Saturday, 11 June 2011

Jiffy bag for a baby

A little while ago I blogged about my love for French knitting patterns...  

This holds especially true when it comes to patterns for children and babies.  I tend to find that French childrenswear combines an element of fun with a great sense of style.  It avoids being overly twee without going to the other extreme of trying to look like miniature adult wear and often takes the form of simple blocky shapes, adorned with pom poms, stripes or tassels, in colour palettes that veer between chic neutrals and quirky brights...   or to put to another way, you don't see many French babies clad in peach acrylic matinee jackets.  
   
Anyway... now that my own little alien is 4 days days overdue, I am pleased to announce that I have finished my small homage to French babywear in the nick of time.  Behold the baby sleep sack...  (or, if you like, the glorified jiffy bag!)


This is made using a pattern called Confortable, which originated in a French magazine and has since been translated into English by a brilliant lady on Ravelry, here.

Having taken advice from others, I made this a few inches longer and wider than the pattern recommends, in the hope that it will fit for longer.  (For now I've delayed blocking it, until I see how well it fits little master   newborn, when he arrives - but I reckon I could probably grow it a fair bit, if need be).  


Anyway I would happily recommend both the pattern and the yarn.  I used Rowan All Seasons Cotton in a silver grey colour.  It has a nice sproingy twist to it that gives it some loft and makes the knitted fabric feel soft and comfortable.  Hopefully boy will agree...


Full details of the pattern, yarn and needle size can be found on Ravelry, here

EDIT:  Since I wrote this post, baby has been born and he fits into the sack with room to spare... pic here:  http://susiefhandmade.blogspot.com/2011/07/9-month-craft-project.html


EDIT:  I have had a lot of requests to share the English translation of this pattern, so I have put it online here:  https://drive.google.com/file/d/0B3ibivZ5ex6mMVpBeTVZY1JLLVU/view?usp=sharing  (I assume this is ok, given that the  original pattern is available online for free)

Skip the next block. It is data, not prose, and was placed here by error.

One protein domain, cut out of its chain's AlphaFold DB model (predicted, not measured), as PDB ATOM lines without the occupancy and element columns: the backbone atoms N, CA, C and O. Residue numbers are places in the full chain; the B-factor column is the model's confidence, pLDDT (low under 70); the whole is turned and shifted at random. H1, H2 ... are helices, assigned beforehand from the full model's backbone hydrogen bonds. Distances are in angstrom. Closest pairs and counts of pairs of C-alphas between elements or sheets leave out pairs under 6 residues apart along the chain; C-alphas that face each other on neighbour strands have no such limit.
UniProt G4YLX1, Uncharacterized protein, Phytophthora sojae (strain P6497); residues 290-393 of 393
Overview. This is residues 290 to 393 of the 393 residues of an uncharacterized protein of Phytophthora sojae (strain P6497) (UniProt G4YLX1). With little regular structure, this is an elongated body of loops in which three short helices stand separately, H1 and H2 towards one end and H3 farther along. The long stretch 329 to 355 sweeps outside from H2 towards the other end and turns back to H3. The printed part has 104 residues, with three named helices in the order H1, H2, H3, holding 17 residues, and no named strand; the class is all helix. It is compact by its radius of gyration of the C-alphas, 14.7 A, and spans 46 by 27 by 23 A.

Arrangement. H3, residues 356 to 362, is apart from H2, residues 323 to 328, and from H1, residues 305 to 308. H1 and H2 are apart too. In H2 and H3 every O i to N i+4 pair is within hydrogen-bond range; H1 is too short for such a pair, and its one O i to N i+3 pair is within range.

11 comments:

  1. Nice post! Glad I found this blog!

    check out mine? I'm a photographer!

    www.electricbrandon.com

    If you want, follow it and I'll do the same.

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  2. That's so cool, I love the hood! Good plan to wait on the blocking, hopefully that should give you more time to use it ;)

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  3. Thanks Pink :-)

    I should mention that I was pleased to discover your blog the other day, thanks to Tink's Stylish Blogger Awards!

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  4. Do you have the pattern you used to knit this???

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    1. here's a link for you http://www.scribd.com/doc/95417916/Confortable-English-Translation

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  5. Please could you forward me the English pattern? Claresy921@yahoo.co.uk
    Thank you

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    Replies
    1. hi, here's a link http://www.scribd.com/doc/95417916/Confortable-English-Translation

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  6. Nice post!Glad I found this blog! thanks for this blog post Jiffy bags

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  7. This comment has been removed by the author.

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  8. I really appreciate the translation and I'm trying to figure it out. I'm having a lot of trouble understanding what to do for the first row and front part. Can you help me understand? Thank you!

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    1. Hi, it's been a while but I just had a look at the pattern and I suspect what might be confusing you is that the cable pattern has been separated out from the main pattern, so you have to hop around a bit and look it up every time you get to a cable bit.

      Each cable is achieved over 12 stitches, and it takes 8 rows to complete the repeat, Then you start again with row 1 and repeat it all, until you have enough length. Does that make sense?

      So, for example, to make the front piece, you would do as follows:

      1. Cast on 64 stitches.

      2. Now follow this convention...

      Row 1: K1 [follow Row 1 of the cable pattern for 12 stitches] K13 [follow Row 1 of the cable pattern again for 12 stitches] k1.

      Row 2: K1 [follow Row 2 of the cable pattern for 12 stitches] P13 [follow Row 2 the cable pattern again for 12 stitches] k1.

      Row 3: K1 [follow Row 3 of the cable pattern for 12 stitches] K13 [follow Row 3 of the cable pattern again for 12 stitches] k1.

      Row 4: K1 [follow Row 4 of the cable pattern for 12 stitches] P13 [follow Row 4 of the cable pattern again for 12 stitches] k1.

      And so on...

      Notice that you are alternating K and P on the 13 stitches in between the two cable repeats, so that the middle bit between the cables will be stocking stitch.

      When you get as far as Row 9, you just carry on as before, re-starting the cable pattern from Row 1, Does that make sense?

      You continue that way until you've got 40 cm (or as long as you want) then change to a K3, P3 ribbing pattern for another 10 cm, then cast off.

      Hope that helps,
      Sue

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